Catching up on work from the living room sofa always seemed like a pleasure—up until it became a full-time affair. When the coronavirus pandemic struck earlier this year and sent office workers home, many of us discovered that such improvised setups can also become wormholes of household clutter, nagging family members, and ergonomic strife.
With companies like Facebook and Twitter leading the charge to make working from home the new normal, the home office is finally top of mind once again. Whether used every day of the week or for an occasional evening brainstorm, a well-designed space can help shut out distractions, center the mind, and inspire creativity.
“It’s never been clearer how much our home environment impacts how we feel and how productive we are,” says Jessica Geller of the New Jersey design firm Toledo Geller. “Normally, being in an office keeps us focused. But at home, you have to do it alone, which can be difficult.”
To help, your home office should be a direct reflection of your personal style, passions, and aspirations. One of its biggest advantages compared to a corporate office—where workers are often limited to customizing a cubicle with quirky calendars and potted plants—is that you can do anything you want.
Ernest de la Torre has designed everything from a red leather–paneled retreat anchored by a weighty, universe-mastering chrome desk in Manhattan to a sunny outpost in Malibu bathed in mint green. “That’s the owner’s favorite color,” de la Torre says of the latter. “She should get to live with her favorite color every day.”
Compared to the upper-crust home workspaces of the 18th and 19th centuries, much has changed. Technology has largely done away with the need for floor-to-ceiling stacks of books, but it has also introduced an armada of plasticky components like monitors, printers, and scanners bursting with messy cables—none of which are as appealing to look at as antique globes, sextants, or Roman statuary.
As a result, many designers aim to eliminate or hide as much of an office’s technological wizardry as possible. (There’s a reason people gravitate toward Apple’s streamlined products.) “Fortunately, the Wi-Fi universe we now live in allows for a much less tethered feel than the old desktop computer,” says designer Beth Martin of San Francisco’s Martin Group SF. “Many of those peripherals don’t even live in the office anymore—we now mostly put them in closets.”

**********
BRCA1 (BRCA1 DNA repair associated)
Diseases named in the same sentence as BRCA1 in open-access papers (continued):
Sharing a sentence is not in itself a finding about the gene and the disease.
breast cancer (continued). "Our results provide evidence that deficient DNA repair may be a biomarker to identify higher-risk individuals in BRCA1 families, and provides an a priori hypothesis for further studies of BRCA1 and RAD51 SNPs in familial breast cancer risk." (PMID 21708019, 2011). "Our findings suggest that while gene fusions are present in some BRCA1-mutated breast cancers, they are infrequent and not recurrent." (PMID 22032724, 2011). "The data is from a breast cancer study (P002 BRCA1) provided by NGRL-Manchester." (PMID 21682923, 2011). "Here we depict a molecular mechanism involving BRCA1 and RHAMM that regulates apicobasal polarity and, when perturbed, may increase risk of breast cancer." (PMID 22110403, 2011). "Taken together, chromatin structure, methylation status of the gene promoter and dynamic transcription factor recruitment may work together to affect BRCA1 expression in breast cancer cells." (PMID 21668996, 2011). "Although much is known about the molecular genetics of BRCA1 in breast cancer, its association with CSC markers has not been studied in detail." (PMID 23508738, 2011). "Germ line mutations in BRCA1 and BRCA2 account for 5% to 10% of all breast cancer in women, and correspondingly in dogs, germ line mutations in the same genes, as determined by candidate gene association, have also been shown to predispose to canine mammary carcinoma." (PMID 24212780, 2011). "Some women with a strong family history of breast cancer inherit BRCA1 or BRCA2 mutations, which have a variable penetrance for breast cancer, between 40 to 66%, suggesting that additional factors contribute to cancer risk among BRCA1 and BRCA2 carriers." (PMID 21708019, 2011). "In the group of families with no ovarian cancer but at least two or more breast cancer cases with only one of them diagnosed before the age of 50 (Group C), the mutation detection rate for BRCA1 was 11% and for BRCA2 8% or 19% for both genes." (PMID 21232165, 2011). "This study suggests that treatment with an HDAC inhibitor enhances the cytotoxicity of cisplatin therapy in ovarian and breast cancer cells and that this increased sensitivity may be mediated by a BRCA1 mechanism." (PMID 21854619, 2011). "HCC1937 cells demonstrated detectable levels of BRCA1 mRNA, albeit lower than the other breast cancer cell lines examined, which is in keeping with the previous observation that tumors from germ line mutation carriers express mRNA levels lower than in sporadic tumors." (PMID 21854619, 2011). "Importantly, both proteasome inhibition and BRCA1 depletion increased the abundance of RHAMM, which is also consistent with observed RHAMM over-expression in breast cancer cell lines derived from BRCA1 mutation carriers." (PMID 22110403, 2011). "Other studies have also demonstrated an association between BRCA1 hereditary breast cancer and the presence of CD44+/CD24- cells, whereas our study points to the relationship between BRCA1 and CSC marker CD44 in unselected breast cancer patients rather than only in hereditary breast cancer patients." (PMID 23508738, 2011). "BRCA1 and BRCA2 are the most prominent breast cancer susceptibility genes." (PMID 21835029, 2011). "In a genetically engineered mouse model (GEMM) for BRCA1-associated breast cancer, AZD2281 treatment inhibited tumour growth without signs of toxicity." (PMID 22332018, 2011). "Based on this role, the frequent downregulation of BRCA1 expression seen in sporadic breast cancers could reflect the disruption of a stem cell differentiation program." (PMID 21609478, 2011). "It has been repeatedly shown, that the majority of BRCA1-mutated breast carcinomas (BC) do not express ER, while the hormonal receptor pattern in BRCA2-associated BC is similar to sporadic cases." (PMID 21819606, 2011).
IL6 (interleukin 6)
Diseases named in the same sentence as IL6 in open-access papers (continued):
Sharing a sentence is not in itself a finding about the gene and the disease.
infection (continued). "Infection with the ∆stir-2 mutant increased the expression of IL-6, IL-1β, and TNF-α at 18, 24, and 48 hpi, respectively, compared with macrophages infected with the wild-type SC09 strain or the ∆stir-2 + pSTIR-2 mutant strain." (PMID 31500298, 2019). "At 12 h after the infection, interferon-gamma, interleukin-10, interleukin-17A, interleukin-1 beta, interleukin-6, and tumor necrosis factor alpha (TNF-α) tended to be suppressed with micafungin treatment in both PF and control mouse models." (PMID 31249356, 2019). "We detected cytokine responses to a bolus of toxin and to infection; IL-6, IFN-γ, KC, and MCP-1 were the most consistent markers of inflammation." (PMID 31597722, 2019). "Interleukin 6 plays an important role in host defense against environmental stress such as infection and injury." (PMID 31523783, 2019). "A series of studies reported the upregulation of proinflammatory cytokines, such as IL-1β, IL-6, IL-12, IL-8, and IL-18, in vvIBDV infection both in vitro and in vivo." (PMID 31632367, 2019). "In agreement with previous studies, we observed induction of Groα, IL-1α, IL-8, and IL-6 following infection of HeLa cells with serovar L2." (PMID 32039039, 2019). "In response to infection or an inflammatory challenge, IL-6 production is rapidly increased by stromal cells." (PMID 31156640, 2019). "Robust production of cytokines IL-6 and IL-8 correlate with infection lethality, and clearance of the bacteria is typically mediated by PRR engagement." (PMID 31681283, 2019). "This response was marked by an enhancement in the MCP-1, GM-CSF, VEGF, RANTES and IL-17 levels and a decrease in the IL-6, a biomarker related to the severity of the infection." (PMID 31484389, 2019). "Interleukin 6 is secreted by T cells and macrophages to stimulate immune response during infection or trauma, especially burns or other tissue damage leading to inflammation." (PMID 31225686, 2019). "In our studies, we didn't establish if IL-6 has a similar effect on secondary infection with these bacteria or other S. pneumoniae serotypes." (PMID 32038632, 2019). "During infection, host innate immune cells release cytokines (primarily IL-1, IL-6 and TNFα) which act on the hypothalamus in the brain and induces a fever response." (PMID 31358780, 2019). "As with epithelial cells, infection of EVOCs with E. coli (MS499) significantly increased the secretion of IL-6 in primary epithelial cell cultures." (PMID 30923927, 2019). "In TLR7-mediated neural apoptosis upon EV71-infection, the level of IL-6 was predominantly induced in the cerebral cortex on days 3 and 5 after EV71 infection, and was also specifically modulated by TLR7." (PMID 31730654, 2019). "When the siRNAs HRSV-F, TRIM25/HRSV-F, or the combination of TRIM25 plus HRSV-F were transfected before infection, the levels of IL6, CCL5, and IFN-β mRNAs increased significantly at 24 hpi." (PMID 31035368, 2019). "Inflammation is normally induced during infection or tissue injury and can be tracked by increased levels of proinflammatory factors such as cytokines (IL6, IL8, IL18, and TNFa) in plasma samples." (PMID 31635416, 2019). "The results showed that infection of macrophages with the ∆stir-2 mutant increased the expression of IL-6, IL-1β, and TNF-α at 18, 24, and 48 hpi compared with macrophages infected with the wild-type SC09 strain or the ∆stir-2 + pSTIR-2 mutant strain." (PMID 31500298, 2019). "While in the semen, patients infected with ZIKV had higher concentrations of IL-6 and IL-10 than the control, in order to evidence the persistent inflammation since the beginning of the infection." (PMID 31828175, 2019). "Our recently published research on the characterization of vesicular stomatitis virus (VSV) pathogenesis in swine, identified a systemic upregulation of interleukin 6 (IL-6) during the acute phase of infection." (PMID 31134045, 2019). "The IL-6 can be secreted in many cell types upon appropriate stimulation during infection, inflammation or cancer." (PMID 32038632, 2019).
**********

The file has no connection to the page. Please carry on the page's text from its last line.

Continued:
She notes that people aren’t printing as often as they used to, so the need for filing cabinets has disappeared, which frees up space for a secondary seating area. “You absolutely need a comfortable desk chair, but we also like to include a lounge chair with an ottoman or a chaise for those moments of concentrated reading and thinking,” Martin says.
The breakout fashion star Samuel Ross of A-Cold-Wall* says eliminating superfluous accessories is key to his work-from-home setup, which he shares with his partner, Jennifer Onojeide, and their daughter. “We use paper to carve through quick ideas, though critical work and concepts are taken into digital formats,” he says, referring to his iPad Pro and MacBook Pro. “Avoiding clutter is an ongoing battle when creating an environment that works. The idea of owning key items and fewer possessions runs throughout our home.”
Both de la Torre and Martin say the sit-stand desk is the most requested furniture piece, which presents an aesthetic challenge, as most of these resemble something straight out of a loading dock. As a solution, de la Torre has designed muscular custom desks that conceal motorized guts and have a switch to raise and lower the tabletop within a drawer. Martin has designed custom desks with two heights and has sought out attractive smart desks by furniture makers such as Sean Woolsey.
At the end of the day, a home office isn’t just a place to get things done—it’s a reflection of who you are. “It should be designed to your style and your taste,” says Washington, D.C.–based designer Kiyonda Powell. “It should allow you to be your best, most productive self.”
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